I refuse to accept.. Sometimes hope looks like refusing to accept what we see as final and believing that we have what it takes to bring change. I refuse to accept a society that doesn’t offer legal protection for it’s citizens despite their age and level of dependency. I refuse to accept the idea that unity is too hard to attain and too costly to work for. I refuse to accept the lie that God’s love and light isn’t bigger than the darkness. ✨✨
#NewRelease | @gabunion “We’re Going To Need More Wine: Stories” A powerful collection of essays about gender, sexuality, race, beauty, Hollywood, and what it means to be a modern woman. Click the link in our bio to purchase your copy today.
We're taking an exploration through the soul of the Schomburg on Thursday (10/19). Join us from 6-9:30pm for our annual 2017 Fall Open House: Revival of Soul. There will be a curated program and film screening @schomburglive, curated soul-themed selections and presentations in each of our divisions, and a book signing and vintage items capturing the spirit of soul @schomburgshop. RSVP at the link in the bio 👆🏾Swipe 👉🏾 for more photos from our digital collections.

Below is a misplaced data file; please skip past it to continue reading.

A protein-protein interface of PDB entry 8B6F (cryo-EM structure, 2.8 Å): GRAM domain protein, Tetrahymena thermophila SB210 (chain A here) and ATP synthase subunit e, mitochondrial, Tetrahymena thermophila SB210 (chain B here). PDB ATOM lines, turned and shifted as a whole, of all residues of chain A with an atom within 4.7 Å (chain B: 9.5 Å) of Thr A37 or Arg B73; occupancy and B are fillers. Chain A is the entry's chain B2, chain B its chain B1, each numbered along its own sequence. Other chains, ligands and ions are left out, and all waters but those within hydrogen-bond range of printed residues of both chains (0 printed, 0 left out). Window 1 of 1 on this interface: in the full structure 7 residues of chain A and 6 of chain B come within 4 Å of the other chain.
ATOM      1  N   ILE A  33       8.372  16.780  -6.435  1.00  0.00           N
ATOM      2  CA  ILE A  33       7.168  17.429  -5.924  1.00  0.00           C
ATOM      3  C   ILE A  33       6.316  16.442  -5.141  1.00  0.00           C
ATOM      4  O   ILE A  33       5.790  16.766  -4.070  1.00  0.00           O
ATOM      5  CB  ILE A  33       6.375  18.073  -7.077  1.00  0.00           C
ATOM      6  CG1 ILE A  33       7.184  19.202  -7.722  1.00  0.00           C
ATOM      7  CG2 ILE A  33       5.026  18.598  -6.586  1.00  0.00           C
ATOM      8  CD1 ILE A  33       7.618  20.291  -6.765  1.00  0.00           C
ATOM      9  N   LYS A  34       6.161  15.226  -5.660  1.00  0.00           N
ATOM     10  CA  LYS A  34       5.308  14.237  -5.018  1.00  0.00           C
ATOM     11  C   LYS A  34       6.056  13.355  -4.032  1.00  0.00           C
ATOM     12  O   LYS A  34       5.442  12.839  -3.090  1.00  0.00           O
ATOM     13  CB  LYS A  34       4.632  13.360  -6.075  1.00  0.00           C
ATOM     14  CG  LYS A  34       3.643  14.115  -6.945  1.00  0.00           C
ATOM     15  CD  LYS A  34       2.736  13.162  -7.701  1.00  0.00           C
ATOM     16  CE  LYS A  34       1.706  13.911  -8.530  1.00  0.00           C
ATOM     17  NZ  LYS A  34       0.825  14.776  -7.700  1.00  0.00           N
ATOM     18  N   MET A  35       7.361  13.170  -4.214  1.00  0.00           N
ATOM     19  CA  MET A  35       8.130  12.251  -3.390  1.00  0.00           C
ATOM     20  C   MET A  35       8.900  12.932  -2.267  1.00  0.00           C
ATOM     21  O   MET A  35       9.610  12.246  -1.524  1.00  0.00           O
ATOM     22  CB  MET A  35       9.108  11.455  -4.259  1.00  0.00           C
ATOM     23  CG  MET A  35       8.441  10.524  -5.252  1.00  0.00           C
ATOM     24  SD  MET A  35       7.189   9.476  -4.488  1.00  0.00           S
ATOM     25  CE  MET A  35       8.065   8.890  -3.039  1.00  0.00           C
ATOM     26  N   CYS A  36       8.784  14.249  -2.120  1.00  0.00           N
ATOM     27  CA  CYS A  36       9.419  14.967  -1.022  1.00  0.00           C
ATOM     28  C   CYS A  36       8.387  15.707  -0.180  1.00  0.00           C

Shalum mishpacha to the whole house of Yashra'al(Israel) scattered worldwide.
Bereshith (Genesis)37:27-28📖27 Come, and let us sell him to the Ishmeelites, and let not our hand be upon him; for he is our brother and our flesh. And his brethren were content.
28🕎 Then there passed by Midianites merchantmen; and they drew and lifted up Joseph out of the pit, and sold Joseph to the Ishmeelites for twenty pieces of silver: and they brought Joseph into Egypt.
Israel's Egyptian History began with Joseph. Joseph was one of the twelve sons of Jacob. He was sold into Egypt as a slave by Ishmaelite, he was the first Israelite that was in bondage in Egypt. Had Joseph not been sold into Egyptian bondage the Israelites history (in Egypt) would not have been the same as we know it today.